Halong Bay

If you go to Hanoi, I know that you will go to Halong Bay. It is 175 km away. And it is stunning!  Halong City is a bit of a drag, an overdeveloped town with some unfinished construction. But when you aboard the junk – a wooden traditional boat – and sail away, you can just forget about your problems.

We took a tour from Handspan, cruising on Indochina Sail which cost us USD 192 2D/1N. Yes it is expensive, but let me remind you once again, it was our honeymoon. The junk was great. A real 5-star. The bedroom and attached bathroom was even better than the most 4-star hotels I’ve ever stayed in.

On that day we sailed to Bat Cave and visiting floating villages nearby. The villages have houses, schools, shops. All is floating. Well, that why they are called floating village. These villages are so far away from the mainland where they can get their basic supplies.

We also visited Titop island where tourists can climbed the step up to the top of the hill and see the breathtaking view of Halong Bay.  It was just magnifique.

The meal – don’t get me start it. They provided us with complete set menu for lunch – appetizer, main course, another main course, dessert. Oh my, let’s forget the wedding dress, it would never fit me again. The dinner was indescribable. CRAB. And clams, and prawns, and fish, and squid, and crabs again. Lots and lots of seafood, along with other menu for buffet dinner.

The second day started with taichi session. It was continued with breakfast while enjoying the misty Halong Bay from the sundeck. The karst was gorgeous, better that Phi Phi islands. The boat was then sailing back to Halong pier and this ended our cruise.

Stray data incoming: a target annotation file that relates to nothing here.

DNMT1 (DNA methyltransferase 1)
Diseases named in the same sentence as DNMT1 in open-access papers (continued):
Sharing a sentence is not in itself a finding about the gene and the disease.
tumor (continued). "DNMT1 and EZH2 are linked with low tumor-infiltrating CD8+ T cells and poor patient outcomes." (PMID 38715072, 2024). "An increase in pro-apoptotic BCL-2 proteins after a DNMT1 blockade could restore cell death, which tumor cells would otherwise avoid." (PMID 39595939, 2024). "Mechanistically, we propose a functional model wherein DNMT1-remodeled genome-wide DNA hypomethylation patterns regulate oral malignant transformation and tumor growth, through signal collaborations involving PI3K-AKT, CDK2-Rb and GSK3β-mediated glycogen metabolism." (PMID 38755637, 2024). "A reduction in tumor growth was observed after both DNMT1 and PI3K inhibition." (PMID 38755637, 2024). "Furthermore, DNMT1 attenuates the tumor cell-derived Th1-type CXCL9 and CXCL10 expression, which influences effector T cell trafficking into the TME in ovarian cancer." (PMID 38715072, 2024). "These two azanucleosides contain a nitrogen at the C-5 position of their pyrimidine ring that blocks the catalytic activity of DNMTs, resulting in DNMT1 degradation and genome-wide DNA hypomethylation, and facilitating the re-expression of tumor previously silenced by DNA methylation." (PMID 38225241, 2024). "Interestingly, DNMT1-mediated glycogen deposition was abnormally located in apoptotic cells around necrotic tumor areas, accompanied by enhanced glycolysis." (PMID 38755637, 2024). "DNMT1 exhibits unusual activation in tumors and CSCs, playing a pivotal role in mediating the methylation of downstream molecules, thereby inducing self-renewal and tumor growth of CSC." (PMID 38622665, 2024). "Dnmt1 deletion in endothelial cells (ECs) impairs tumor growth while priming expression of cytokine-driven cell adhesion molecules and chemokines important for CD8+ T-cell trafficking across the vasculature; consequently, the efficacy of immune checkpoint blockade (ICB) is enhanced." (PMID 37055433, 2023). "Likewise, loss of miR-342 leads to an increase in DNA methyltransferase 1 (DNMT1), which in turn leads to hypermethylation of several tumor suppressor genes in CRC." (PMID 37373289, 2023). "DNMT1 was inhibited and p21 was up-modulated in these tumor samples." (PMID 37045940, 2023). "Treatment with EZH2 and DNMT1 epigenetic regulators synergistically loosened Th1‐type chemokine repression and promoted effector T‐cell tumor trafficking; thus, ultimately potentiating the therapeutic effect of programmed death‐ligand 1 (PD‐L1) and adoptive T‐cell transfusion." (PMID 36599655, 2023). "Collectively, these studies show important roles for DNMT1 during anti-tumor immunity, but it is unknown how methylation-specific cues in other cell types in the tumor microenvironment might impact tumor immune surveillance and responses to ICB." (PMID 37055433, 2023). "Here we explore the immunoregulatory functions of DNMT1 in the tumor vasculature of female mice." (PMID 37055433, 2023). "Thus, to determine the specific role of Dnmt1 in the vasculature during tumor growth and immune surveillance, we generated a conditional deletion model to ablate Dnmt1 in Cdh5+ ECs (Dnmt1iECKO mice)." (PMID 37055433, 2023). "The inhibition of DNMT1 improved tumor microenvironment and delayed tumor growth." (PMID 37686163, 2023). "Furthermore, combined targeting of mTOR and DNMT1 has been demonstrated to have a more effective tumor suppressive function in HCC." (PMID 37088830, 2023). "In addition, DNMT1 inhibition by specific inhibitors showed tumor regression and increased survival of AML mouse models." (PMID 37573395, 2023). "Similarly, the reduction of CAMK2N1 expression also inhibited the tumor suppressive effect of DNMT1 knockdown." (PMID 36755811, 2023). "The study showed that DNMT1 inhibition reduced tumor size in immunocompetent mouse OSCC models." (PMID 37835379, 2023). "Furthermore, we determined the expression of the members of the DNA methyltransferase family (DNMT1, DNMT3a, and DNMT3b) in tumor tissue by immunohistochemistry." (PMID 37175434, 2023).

For you who want to do the cruise, you can pick a 1N2D or 2N3D, a fancy or more pocket-friendly cruises. Aloha junk is among the most favoured.

Around the Old Quarter

Bargain down – the phrase that always appears in my blog post!  Generally the price in Hanoi is cheaper than in Saigon. Do buy some silk for your moms. They are good quality and indeed very nice.

You can just stroll around the city or take cyclo to some of its attractions: Perfume Temple, Ho Chi Minh Mausoleum (I told you that the country is full with Uncle Ho!), One-Pillar Pagoda etc.

Walk around the Lake in the evening, have a sip of Vietnamese coffee with Vietnamese spring rolls. It’s simply heaven!

4 thoughts on “Flashpacking Vietnam-style”

  1. Hi Olen, I liked your Vietnam post. I visited many of those same places. I see that your travel blog has had more than 93,000 hits!! Wow!! I don’t have many yet, but I’ve only been posting to my blog for 2 weeks. Bye now – Geno


    1. Let me link yours to mine, so people can go to your blog for other information. It would be a good idea if you can write stuff for my blog. short stories. I desperately need more English content. take care -O-